An attempt to keep Earth's atomic clocks in tune with changes to the planet's rotational speed was behind outages to a number of websites and programming platforms over the weekend.
The International Earth Rotation and Reference System Service held clocks back by a single second on 11.59pm UTC on Saturday night, one of several such additions since the 1970s.
Though a regular occurence, Opera Browser engineer Marco Marangiu said many applications and systems continued to rely on the wrong assumption; that every minute lasts exactly for 60 seconds.
As a result, such systems can crash badly during a leap second insertion.
Popular social bookmarking site Reddit was one of many that experienced problems for a few hours due to the leap second.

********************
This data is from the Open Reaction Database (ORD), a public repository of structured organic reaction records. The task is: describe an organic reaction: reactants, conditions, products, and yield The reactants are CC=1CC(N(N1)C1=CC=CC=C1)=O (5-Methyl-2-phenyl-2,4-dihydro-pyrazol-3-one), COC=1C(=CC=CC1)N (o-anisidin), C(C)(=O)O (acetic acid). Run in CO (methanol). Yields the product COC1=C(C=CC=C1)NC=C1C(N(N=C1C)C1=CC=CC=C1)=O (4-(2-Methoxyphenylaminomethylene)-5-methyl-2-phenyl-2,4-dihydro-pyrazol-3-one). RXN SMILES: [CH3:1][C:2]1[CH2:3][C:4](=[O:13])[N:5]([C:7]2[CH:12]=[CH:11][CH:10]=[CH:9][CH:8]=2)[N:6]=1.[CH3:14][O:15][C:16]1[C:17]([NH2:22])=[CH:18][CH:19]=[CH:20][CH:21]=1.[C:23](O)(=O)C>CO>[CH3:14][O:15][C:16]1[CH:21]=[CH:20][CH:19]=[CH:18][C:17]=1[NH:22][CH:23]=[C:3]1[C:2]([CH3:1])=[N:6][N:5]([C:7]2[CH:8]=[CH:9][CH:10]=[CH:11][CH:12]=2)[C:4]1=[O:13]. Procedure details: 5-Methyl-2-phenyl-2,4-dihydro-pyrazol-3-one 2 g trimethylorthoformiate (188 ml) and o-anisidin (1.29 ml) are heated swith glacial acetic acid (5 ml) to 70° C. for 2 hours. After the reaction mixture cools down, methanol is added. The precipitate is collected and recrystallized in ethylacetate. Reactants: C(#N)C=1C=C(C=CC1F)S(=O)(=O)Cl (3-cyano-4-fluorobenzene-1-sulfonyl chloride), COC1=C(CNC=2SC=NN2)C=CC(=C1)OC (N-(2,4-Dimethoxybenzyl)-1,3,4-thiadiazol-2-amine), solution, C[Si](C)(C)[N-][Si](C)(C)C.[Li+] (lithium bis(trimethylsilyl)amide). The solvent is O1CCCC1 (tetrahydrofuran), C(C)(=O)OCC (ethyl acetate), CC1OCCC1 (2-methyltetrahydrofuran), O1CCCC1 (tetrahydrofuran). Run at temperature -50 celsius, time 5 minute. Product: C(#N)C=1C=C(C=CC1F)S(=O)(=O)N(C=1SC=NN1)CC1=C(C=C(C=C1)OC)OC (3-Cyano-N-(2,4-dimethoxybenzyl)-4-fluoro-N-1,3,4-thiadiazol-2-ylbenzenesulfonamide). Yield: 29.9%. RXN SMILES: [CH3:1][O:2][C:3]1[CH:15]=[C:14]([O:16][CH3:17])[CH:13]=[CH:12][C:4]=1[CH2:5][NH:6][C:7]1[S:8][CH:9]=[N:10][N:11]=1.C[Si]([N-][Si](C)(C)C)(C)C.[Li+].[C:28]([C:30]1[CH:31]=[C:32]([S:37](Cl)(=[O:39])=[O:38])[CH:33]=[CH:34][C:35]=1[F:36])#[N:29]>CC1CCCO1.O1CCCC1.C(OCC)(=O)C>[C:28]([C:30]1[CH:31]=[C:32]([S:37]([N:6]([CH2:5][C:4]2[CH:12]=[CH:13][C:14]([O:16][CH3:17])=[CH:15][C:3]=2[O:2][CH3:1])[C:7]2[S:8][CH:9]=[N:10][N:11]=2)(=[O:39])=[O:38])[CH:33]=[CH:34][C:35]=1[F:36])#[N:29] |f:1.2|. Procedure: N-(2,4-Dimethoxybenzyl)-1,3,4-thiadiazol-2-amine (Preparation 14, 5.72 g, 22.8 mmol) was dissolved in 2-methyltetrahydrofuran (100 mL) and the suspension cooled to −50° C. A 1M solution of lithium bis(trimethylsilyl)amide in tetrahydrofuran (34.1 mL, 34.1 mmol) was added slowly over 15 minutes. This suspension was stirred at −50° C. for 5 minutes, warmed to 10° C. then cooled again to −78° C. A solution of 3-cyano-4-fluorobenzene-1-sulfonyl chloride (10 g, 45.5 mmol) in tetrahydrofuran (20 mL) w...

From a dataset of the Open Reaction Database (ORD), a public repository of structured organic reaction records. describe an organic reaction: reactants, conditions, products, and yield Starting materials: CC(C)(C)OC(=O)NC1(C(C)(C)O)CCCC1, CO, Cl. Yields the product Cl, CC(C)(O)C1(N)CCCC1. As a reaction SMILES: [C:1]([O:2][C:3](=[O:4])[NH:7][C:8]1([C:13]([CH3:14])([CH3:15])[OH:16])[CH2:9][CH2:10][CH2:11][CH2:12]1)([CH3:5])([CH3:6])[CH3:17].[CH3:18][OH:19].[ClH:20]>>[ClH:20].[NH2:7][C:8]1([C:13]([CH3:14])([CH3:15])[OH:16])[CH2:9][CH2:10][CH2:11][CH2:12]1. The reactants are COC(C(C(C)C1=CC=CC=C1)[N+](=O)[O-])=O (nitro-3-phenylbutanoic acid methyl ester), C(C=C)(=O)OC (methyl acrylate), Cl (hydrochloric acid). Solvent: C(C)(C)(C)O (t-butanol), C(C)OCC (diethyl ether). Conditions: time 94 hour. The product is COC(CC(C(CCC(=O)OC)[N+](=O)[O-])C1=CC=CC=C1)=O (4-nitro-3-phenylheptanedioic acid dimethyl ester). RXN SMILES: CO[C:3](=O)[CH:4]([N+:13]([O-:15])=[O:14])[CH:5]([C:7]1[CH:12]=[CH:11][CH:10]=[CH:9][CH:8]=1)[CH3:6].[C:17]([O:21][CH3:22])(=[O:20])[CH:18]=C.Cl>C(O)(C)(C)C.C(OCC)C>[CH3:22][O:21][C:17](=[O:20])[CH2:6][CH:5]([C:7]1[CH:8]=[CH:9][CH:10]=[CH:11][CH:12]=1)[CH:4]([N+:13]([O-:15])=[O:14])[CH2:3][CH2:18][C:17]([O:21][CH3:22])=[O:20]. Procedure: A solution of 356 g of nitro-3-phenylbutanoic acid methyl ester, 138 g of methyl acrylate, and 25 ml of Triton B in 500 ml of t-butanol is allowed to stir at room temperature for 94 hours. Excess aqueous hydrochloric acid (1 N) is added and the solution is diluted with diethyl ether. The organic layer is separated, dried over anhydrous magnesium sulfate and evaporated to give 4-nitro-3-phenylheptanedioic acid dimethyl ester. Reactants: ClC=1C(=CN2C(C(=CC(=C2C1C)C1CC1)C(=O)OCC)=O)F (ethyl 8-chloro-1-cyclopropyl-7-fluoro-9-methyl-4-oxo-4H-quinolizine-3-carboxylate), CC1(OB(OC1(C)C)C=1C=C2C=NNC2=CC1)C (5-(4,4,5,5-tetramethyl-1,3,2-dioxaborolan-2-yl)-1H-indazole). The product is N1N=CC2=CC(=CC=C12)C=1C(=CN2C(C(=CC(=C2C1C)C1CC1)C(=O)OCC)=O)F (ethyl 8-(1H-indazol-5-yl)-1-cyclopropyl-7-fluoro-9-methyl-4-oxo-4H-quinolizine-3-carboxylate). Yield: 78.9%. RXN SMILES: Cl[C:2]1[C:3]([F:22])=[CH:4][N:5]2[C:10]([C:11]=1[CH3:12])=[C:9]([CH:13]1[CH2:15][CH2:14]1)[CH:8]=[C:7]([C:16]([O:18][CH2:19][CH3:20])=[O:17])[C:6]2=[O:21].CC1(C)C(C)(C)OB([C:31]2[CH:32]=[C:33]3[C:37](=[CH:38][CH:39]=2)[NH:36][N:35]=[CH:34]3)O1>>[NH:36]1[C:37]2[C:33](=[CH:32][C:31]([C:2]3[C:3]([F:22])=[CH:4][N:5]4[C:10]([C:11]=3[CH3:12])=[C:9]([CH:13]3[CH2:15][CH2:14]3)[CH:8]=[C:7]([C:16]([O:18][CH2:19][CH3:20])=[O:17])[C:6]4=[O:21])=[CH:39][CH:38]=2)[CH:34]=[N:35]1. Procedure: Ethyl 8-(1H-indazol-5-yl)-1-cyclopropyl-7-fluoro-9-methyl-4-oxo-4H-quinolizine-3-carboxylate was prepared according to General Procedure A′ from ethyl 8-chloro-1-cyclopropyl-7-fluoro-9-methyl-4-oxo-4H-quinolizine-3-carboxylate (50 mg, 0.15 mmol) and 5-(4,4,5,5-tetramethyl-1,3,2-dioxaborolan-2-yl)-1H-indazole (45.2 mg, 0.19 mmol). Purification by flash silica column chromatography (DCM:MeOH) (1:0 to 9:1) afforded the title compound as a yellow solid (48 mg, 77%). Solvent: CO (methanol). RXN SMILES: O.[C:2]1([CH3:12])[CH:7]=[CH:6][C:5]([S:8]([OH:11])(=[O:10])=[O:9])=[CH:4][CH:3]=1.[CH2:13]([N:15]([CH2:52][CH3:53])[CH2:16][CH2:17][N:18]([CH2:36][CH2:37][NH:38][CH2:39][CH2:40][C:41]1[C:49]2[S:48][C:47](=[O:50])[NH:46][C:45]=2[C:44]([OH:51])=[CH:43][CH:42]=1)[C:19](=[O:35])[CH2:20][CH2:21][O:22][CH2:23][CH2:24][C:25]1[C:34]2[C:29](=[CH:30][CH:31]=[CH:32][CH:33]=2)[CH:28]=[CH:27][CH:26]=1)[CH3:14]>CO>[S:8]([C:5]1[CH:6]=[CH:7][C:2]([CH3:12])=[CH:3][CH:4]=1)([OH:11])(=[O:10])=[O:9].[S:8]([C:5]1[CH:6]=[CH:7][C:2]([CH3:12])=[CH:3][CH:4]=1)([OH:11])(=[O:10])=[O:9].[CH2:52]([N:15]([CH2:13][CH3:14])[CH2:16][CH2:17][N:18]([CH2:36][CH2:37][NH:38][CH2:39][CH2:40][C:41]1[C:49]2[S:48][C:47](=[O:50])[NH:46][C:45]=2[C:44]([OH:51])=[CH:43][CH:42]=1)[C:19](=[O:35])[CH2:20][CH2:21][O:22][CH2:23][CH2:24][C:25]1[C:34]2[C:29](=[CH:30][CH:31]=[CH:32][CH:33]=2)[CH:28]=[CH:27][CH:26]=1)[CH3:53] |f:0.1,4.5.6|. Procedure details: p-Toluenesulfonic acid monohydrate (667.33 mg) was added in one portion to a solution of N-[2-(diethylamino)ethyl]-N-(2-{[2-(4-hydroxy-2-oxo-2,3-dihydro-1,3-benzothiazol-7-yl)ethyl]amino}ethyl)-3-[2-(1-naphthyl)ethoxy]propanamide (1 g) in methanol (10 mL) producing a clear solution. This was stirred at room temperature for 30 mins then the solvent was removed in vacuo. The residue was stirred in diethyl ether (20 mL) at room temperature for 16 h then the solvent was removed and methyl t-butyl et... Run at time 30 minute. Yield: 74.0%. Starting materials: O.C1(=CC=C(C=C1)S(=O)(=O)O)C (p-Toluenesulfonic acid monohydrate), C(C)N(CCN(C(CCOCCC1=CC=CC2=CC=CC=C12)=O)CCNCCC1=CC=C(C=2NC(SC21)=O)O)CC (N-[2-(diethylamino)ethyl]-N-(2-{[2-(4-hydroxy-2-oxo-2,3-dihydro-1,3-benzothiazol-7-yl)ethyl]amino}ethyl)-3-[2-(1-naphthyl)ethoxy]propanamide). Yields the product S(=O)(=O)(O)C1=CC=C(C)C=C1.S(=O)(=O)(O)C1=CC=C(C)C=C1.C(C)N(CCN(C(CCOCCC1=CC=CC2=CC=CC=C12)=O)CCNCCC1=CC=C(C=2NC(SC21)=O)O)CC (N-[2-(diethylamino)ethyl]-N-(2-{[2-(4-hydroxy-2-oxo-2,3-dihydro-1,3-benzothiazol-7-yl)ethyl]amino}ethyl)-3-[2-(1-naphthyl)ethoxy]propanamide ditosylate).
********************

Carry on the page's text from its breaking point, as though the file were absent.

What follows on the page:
We are having some Java/Cassandra issues related to the leap second at 5pm PST. We're working as quickly as we can to restore service.— reddit status (@redditstatus) July 1, 2012
Other large sites such as Foursquare, Yelp, Meetup and StumbleUpon also experienced outages, together with Gawker Media’s websites, according to Buzzfeed.
The paused second appeared to be fatal for Java apps, with Mozilla Foundation site reliability engineer Eric Ziegenhorn noting that “Java is choking on leap second”.
“Servers running Java apps such as Hadoop and ElasticSearch and Java doesn’t [sic] appear to be working," Ziegenhorn wrote.
"We believe this is related to the leap second happening tonight because it happened at midnight GMT.”
Mozilla has pushed out a bug fix to sort out high CPU usage for MySQL and Java servers.
ServerFault also published workarounds, and reported Linux-based servers experiencing problems.
Sorting out the problem of adding leap seconds is a complicated endeavour however; Google said it would “smear” the leap second, gradually adding milliseconds over a day rather than a full second at once.